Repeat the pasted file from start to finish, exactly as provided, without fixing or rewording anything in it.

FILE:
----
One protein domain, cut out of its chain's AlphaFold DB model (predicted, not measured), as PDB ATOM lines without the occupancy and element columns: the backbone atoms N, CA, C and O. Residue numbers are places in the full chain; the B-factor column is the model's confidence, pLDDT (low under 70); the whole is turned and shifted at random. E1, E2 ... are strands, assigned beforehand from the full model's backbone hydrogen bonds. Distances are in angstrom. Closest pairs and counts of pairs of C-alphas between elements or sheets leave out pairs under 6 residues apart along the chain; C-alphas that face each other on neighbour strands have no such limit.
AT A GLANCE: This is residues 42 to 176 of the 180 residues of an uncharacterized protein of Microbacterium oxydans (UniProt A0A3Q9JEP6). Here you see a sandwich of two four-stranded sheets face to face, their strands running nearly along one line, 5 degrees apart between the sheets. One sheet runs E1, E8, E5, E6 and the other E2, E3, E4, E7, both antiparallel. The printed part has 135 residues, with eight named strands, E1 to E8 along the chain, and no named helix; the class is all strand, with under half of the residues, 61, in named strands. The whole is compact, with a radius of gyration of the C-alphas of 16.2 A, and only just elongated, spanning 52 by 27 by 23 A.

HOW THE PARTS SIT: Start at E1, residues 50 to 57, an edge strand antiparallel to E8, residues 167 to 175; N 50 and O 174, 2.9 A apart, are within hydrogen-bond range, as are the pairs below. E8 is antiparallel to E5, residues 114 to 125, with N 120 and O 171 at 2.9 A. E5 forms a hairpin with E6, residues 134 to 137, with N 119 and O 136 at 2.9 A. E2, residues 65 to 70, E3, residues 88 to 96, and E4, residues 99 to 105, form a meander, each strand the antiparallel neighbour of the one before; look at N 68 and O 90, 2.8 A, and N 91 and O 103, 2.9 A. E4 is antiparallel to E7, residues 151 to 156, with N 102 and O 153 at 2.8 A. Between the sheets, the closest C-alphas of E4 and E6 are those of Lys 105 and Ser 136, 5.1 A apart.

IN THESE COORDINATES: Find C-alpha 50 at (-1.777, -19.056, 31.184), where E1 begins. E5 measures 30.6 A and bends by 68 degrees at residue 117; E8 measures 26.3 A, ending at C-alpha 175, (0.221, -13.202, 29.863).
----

One protein domain, cut out of its chain's AlphaFold DB model (predicted, not measured), as PDB ATOM lines without the occupancy and element columns: the backbone atoms N, CA, C and O. Residue numbers are places in the full chain; the B-factor column is the model's confidence, pLDDT (low under 70); the whole is turned and shifted at random. E1, E2 ... are strands, assigned beforehand from the full model's backbone hydrogen bonds. Distances are in angstrom. Closest pairs and counts of pairs of C-alphas between elements or sheets leave out pairs under 6 residues apart along the chain; C-alphas that face each other on neighbour strands have no such limit.
AT A GLANCE: This is residues 42 to 176 of the 180 residues of an uncharacterized protein of Microbacterium oxydans (UniProt A0A3Q9JEP6). Here you see a sandwich of two four-stranded sheets face to face, their strands running nearly along one line, 5 degrees apart between the sheets. One sheet runs E1, E8, E5, E6 and the other E2, E3, E4, E7, both antiparallel. The printed part has 135 residues, with eight named strands, E1 to E8 along the chain, and no named helix; the class is all strand, with under half of the residues, 61, in named strands. The whole is compact, with a radius of gyration of the C-alphas of 16.2 A, and only just elongated, spanning 52 by 27 by 23 A.

HOW THE PARTS SIT: Start at E1, residues 50 to 57, an edge strand antiparallel to E8, residues 167 to 175; N 50 and O 174, 2.9 A apart, are within hydrogen-bond range, as are the pairs below. E8 is antiparallel to E5, residues 114 to 125, with N 120 and O 171 at 2.9 A. E5 forms a hairpin with E6, residues 134 to 137, with N 119 and O 136 at 2.9 A. E2, residues 65 to 70, E3, residues 88 to 96, and E4, residues 99 to 105, form a meander, each strand the antiparallel neighbour of the one before; look at N 68 and O 90, 2.8 A, and N 91 and O 103, 2.9 A. E4 is antiparallel to E7, residues 151 to 156, with N 102 and O 153 at 2.8 A. Between the sheets, the closest C-alphas of E4 and E6 are those of Lys 105 and Ser 136, 5.1 A apart.

IN THESE COORDINATES: Find C-alpha 50 at (-1.777, -19.056, 31.184), where E1 begins. E5 measures 30.6 A and bends by 68 degrees at residue 117; E8 measures 26.3 A, ending at C-alpha 175, (0.221, -13.202, 29.863).